#> 1 0.2 1e+05 192 0.1 NA
#> 2 0.3 1e+05 192 0.1 NA
#> 3 0.4 1e+05 0 0.1 NA
#> 4 0.5 1e+05 64 0.1 NA
#> 5 0.6 1e+05 0 0.1 NA
#> 6 0.7 1e+05 0 0.1 NA
#> 7 0.8 1e+05 0 0.1 NA
```

The results are very close to Schönbrodt and Perugini’s table (see https://github.com/nicebread/corEvol). Note that a warning is shown, because in some simulations the corridor of stability was not reached. As long as this number is low, this should not affect the estimates much. But if you want to get more accurate estimates, then increase the maximum sample size.

If you want to dig deeper, you can have a look at the functions that
*find_critical_pos* builds upon. **simulate_pos** is
the workhorse of the package. It calls a C++ function to calculate
correlations sequentially and it does this pretty quickly (but you know
that already, right?). A rawish approach would be to create a population
with **create_pop** and pass it to
**simulate_pos**:

```
<- create_pop(0.5, 1e6)
pop <- simulate_pos(x_pop = pop[,1],
pos y_pop = pop[,2],
n_studies = 1e5,
sample_size_min = 20,
sample_size_max = 1e3,
replace = T,
lower_limit = 0.4,
upper_limit = 0.6,
progress = FALSE)
hist(pos, xlim = c(0, 1e3), xlab = c("Point of stability"),
main = "Histogram of points of stability for rho = .5+-.1")
```

```
quantile(pos, c(.8, .9, .95), na.rm = T)
#> 80% 90% 95%
#> 144 208 276
```

Note that no warning message appears if the corridor is not reached, but instead an NA value is returned. Pay careful attention if you work with this function, and adjust the maximum sample size as needed.

**create_pop** creates the population matrix by using a
method described on SO (https://stats.stackexchange.com/questions/15011/generate-a-random-variable-with-a-defined-correlation-to-an-existing-variables/15040#15040).
This is a much simpler way than Schönbrodt and Perugini’s approach, but
the results do not seem to differ. If you are interested in how
population parameters (e.g. skewness) affect the point of stability, you
should instead refer to the population generating functions in
Schönbrodt and Perugini’s work.

Since version 0.4.0 *fastpos* supports multiple cores. My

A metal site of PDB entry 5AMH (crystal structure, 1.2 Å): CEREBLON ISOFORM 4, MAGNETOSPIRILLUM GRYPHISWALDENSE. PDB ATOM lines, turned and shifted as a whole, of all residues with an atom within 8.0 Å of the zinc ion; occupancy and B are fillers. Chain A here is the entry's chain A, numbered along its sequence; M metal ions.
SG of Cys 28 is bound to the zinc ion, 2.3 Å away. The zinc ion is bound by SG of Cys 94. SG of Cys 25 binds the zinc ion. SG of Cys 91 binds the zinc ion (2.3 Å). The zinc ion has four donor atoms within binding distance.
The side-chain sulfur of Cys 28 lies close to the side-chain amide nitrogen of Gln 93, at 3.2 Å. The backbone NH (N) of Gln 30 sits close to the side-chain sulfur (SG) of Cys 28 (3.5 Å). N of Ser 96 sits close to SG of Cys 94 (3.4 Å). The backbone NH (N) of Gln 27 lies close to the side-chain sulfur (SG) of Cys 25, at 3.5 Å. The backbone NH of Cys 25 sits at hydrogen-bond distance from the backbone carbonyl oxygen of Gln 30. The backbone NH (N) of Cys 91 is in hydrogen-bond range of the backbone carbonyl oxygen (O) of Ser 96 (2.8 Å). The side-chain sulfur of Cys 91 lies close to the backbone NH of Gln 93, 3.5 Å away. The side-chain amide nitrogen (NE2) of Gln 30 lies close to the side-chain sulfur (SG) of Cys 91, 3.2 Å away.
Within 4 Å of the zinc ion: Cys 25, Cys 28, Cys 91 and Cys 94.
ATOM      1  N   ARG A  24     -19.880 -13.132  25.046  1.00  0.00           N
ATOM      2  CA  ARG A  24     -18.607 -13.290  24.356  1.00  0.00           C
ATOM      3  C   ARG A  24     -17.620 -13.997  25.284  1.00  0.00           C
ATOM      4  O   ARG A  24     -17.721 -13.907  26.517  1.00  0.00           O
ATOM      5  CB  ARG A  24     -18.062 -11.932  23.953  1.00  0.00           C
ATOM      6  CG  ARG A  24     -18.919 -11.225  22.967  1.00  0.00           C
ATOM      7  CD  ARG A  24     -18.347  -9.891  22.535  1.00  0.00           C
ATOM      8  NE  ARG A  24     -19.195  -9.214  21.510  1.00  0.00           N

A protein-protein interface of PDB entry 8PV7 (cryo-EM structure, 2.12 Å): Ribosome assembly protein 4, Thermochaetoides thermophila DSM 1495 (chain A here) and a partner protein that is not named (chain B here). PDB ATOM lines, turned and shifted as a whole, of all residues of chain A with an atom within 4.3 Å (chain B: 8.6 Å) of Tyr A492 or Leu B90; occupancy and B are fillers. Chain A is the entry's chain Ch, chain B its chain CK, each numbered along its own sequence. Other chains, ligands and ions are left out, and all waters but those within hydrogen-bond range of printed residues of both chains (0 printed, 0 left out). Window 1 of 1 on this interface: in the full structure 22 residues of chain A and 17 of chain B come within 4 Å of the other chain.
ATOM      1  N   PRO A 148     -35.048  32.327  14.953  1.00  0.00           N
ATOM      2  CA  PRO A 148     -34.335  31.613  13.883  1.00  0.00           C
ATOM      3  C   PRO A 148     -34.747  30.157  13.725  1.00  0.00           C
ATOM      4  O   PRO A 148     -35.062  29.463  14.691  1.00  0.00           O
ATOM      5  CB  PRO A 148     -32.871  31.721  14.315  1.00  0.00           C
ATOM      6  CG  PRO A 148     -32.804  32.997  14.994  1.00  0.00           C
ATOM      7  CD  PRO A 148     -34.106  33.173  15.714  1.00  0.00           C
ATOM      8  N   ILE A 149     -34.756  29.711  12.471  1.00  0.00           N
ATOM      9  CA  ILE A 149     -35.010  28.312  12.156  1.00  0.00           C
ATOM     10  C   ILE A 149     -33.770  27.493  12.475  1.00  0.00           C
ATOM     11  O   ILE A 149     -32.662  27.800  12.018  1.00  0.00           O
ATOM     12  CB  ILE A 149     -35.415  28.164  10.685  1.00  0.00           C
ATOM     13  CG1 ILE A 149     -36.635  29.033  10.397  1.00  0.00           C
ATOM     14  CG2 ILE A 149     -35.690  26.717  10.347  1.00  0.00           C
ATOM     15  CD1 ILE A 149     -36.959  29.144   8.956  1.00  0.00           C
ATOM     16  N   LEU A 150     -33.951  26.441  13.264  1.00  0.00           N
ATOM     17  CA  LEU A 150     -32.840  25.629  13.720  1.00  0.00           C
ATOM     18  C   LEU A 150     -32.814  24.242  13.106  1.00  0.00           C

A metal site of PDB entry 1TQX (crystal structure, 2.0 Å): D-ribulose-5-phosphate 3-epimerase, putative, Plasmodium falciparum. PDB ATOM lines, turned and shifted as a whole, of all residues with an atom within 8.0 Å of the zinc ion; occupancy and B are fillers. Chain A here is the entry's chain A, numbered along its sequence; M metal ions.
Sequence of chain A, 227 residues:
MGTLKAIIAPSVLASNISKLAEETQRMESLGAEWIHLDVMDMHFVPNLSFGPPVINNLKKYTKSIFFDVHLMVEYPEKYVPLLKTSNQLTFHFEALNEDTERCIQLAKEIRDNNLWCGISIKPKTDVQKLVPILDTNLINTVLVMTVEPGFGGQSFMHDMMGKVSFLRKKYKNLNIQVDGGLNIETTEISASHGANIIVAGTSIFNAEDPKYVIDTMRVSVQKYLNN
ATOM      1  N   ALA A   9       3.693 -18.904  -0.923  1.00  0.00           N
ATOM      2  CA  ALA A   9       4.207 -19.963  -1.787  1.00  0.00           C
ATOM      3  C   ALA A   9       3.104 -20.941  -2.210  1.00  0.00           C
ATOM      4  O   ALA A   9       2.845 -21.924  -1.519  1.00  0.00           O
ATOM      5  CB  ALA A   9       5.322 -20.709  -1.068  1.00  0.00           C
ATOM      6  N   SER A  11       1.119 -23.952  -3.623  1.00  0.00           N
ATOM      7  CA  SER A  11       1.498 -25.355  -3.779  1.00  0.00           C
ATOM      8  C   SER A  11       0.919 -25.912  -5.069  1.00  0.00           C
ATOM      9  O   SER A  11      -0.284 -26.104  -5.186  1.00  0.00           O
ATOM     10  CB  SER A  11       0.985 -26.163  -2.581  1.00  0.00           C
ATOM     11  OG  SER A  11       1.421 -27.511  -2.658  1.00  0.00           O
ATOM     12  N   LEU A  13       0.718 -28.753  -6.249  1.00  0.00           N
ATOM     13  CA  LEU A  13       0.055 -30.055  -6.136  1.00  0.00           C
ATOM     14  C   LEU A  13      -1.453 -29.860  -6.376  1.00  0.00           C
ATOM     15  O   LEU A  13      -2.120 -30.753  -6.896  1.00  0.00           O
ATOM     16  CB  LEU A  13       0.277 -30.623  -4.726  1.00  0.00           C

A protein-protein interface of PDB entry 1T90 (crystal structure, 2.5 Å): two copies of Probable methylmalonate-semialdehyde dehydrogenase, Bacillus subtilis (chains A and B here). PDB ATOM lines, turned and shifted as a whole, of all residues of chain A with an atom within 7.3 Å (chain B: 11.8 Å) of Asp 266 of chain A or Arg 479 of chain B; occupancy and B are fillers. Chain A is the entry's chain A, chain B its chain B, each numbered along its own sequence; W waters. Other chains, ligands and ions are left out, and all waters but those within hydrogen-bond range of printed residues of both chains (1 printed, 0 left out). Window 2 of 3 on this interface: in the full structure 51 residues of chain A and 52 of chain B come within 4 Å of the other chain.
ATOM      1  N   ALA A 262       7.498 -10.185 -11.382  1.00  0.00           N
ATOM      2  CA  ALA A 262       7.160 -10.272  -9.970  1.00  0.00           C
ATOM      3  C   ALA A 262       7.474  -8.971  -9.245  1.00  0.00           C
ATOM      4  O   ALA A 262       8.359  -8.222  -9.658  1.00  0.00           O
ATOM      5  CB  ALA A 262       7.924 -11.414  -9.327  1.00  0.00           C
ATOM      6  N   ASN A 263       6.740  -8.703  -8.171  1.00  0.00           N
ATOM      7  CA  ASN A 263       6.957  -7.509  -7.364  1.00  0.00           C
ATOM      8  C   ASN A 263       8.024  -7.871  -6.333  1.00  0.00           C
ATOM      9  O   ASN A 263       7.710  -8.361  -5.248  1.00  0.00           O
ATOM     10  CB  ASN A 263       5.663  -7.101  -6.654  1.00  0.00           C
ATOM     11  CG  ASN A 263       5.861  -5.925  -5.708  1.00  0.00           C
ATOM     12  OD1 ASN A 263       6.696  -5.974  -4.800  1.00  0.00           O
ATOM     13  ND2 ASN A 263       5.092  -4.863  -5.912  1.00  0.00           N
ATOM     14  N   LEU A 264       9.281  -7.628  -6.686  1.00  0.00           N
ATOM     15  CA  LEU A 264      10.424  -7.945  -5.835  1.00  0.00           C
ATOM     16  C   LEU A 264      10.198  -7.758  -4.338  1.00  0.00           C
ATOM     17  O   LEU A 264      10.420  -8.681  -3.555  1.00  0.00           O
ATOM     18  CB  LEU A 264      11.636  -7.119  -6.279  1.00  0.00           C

first attempts to implement this were quite unsuccessful because of
several reasons: (1) Higher-level parallelism in R makes it difficult to
show progress in C++, which is where the important and time-demanding
calculations happen (2) some parallelizing solutions do not work on all
operating systems (e.g. mcpbapply) (3) overhead can be quite large,
especially for a small number of simulation runs.

I thought the best solution is is to directly parallelize in C++. I
tried to do it with *RcppThread*, but in the end this was even
slower than singlethreading. Maybe the overhead of setting up multiple
threads outweighs sharing the work.

My intermediate solution was quite simple and pragmatic: to use
*futures*. I divided the number of studies by the available cores
, then started simulations via futures in a multisession plan.
Meanwhile the main R process also started a simulation, which showed a
progress bar in C++. All simulations ended at approximately the same
time, the progress bar finished and the futures resolved. The points of
stability were combined and the rest of the program worked as for the
singlethreaded version.

Unfortunately this solution did not bring any substantial speed benefits. Since version 0.5.0 I switched to the parallel package and pbmclapply. This means there is no multicore support for Windows but the implementation is simple and shows clear speed benefits.

For small simulations there is no speed benefit because fastpos is already too fast:

```
<- parallel::detectCores()